Liel: [00:14:09] I think Grace. These are actually great options. Yeah. I mean, you have things like Aircall and Toky that also allow you to create a VoIP based telephone system for your organization, allow different agents to login, have extensions, multiple telephone lines or just one single telephone line and then routing. So there are some kind of solutions out there. And the reality is that really there are no excuses why not to opt for one of these systems implemented, they are great the quality of the calls is fantastic. And on top of that, you get other advanced features such as recording transcripts and other things that would also help you with being able to better organize your operations.

Liel: [00:15:00] Grace, I think that’s amazing. Right now, I would like to add up a few things and a few tools that have helped us as an agency that we have a few members that are working permanently, remotely to be well-integrated into the operations and communicate with those everyday as if there were actually here present. So one of them is Slack. Okay, so Slack describes themselves as a virtual office communication tool. In reality, Grace,  Slack is a platform that allows you to use messaging almost like whatsapp? Right. But to communicate with other team members and so you can do this on a one on one basis or you can create groups and teams so that several key members can be part of one channel and be alerted whenever anything is being posted to that channel.

Liel: [00:15:56] The other great thing that it allows you to do is integrate with other platforms such as potentially your CRM or your telephone system or your chat system. It will send you notifications letting you know that there’s been some activities in these platforms. And so it really allows you to streamline communications in a way that you can be well-informed about what’s happening without having to be going backward and forwards all the times through these platforms. The other great, great thing that’s like those great is that it basically allows you to almost eliminate the need of emails for internal communications. Like there’s nothing more annoying than getting your inbox full of internal emails just with forewords and c.c.’s on email conversations.

Liel: [00:16:50] Slack really allows you to. Still being informed and still be part of conversations that you need to be aware of. Without cluttering your email, and so for that reason I really, really like using Slack a lot. And I think they have a free version, but I can tell you that their paid option is 100 percent worth it because it gives so much functionality that that’s something that can be that should be implemented now. Here’s the other thing about Slack. It just allows to keep your interactions with the members more personal and human, right. It’s almost like social media. And so particularly when you’re in these situations where you don’t have that personal interaction that you usually have with your team.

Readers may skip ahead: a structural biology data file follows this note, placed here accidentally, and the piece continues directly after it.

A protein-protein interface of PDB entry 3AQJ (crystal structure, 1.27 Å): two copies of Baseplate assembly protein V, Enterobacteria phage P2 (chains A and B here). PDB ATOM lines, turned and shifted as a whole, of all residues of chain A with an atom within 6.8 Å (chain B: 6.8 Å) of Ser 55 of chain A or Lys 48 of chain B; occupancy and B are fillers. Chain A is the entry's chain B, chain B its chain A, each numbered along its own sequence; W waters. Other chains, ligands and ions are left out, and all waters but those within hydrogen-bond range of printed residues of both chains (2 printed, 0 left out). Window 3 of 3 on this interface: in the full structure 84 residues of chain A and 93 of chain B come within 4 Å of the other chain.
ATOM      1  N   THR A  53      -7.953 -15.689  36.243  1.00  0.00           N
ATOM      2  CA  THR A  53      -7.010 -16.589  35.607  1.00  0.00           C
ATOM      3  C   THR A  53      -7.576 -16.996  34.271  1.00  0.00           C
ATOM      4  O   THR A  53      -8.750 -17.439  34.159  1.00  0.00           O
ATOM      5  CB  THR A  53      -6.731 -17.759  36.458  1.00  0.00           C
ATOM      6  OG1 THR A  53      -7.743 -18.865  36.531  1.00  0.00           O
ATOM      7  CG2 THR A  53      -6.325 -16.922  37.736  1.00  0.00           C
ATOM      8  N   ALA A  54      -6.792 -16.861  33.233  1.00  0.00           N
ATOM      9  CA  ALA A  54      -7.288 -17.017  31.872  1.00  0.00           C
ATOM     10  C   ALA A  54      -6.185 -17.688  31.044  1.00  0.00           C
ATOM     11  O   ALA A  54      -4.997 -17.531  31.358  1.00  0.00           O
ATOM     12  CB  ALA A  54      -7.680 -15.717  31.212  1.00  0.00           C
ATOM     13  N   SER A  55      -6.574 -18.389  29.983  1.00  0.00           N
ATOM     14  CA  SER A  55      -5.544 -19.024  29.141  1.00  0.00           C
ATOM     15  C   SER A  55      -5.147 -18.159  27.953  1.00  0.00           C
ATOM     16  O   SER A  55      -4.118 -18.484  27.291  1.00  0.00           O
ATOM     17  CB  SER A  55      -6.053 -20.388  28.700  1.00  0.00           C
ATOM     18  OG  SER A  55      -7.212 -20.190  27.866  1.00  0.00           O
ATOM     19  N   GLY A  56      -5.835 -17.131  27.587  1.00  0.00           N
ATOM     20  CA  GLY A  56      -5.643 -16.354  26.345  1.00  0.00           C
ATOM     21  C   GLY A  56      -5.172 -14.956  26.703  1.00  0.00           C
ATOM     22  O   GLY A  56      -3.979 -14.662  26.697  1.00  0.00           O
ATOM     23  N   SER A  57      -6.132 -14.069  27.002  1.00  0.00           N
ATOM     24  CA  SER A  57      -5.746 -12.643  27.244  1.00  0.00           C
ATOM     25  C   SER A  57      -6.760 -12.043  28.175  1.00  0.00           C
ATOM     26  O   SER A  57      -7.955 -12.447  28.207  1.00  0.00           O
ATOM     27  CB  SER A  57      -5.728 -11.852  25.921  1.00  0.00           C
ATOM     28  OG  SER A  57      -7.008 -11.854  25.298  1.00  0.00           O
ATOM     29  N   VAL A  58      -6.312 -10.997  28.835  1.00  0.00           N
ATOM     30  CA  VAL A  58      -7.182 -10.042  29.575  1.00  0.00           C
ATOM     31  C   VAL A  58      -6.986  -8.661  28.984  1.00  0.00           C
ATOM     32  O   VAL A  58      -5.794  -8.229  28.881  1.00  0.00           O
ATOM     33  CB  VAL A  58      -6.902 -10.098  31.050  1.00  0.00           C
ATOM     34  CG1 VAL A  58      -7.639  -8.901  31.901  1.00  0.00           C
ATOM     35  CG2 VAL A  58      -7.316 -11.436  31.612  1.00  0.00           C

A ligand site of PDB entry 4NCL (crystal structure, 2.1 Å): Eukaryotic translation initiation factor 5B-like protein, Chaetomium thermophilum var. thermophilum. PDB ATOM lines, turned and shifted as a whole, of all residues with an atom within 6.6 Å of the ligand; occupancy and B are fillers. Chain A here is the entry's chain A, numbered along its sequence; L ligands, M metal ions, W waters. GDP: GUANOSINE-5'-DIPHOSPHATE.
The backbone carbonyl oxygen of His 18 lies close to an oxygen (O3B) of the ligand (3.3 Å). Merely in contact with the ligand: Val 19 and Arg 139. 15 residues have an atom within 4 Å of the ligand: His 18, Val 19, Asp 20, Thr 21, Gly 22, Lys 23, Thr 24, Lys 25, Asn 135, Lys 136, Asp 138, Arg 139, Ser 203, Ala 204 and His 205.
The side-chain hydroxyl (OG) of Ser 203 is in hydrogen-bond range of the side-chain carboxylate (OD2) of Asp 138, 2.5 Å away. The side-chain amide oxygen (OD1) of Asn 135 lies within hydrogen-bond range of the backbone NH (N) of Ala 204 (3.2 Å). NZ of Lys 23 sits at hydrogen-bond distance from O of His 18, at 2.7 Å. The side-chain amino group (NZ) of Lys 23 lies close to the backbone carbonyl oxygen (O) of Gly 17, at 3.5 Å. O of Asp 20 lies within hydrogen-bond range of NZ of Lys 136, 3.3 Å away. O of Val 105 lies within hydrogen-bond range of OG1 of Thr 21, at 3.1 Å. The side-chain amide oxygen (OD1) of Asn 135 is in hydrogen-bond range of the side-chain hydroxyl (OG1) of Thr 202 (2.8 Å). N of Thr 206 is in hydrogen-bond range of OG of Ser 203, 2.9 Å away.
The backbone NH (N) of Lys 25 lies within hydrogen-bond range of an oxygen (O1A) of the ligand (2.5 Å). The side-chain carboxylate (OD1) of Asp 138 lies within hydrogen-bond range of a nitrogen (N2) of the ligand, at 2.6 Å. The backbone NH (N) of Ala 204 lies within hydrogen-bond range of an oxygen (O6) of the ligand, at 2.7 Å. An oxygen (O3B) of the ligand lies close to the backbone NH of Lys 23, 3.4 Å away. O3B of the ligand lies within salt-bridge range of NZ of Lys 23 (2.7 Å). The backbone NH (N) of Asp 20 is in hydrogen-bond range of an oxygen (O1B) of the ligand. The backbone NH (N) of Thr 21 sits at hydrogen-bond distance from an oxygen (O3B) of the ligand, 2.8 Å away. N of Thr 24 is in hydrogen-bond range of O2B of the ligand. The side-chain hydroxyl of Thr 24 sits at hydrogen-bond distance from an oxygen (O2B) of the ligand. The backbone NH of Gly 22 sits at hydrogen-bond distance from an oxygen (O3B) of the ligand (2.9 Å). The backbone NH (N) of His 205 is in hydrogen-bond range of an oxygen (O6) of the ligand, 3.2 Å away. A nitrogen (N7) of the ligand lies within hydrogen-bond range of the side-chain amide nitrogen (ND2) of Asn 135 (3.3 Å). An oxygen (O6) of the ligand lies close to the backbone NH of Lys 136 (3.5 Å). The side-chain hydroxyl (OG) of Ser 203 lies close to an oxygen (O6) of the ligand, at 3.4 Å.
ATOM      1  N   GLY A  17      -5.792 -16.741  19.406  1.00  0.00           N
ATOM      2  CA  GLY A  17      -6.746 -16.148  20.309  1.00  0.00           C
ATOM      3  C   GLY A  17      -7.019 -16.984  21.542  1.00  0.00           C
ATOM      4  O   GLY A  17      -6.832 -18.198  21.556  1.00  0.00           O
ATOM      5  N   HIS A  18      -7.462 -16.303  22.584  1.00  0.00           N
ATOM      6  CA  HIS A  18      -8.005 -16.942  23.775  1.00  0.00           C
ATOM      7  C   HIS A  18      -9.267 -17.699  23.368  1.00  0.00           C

Liel: [00:17:39] Slack allows you to bring a little bit more of a human touch to your communications with your team. By the use of emojis, by the use of video conferencing on a one on one basis. And so it’s really a good way to just keep your workplace social. So that’s one of the things that I think Slack isgood at. The other platforms that I also think they’re good are Monday or Asana. These are a great project management tools. So they’ll allow you to follow and assign tasks to different team members and ensure that the deadlines are being met. There are notes being shared amongst the team members that are working on that particular project. Grace, as you’ve said it, you know, when you’re working remotely, you’re working from home having a tool like Zoom.

Liel: [00:18:39] It’s a great it’s a it’s a great way of having those Face-To-Face communications with your team when they need it. Right. I think slack goes very well for those very informal conversations. But Zoom, on the other hand, will allow you to still make those personal communications. Whatever is your weekly departmental meeting. Still personal and still have that engagement that you rely on when it comes down to communicating with your team. Microsoft Teams, I think you’ve explained it very well. It has so many capabilities. Grace and I thank you for sharing the way that you’ve guys been using it in.

Liel: [00:19:28] I think the last and the most important thing here, Grace, is that you need to make sure that before you are sending your staff home to work remotely on these platforms is do they actually have the right Internet connection to be able to use these platforms.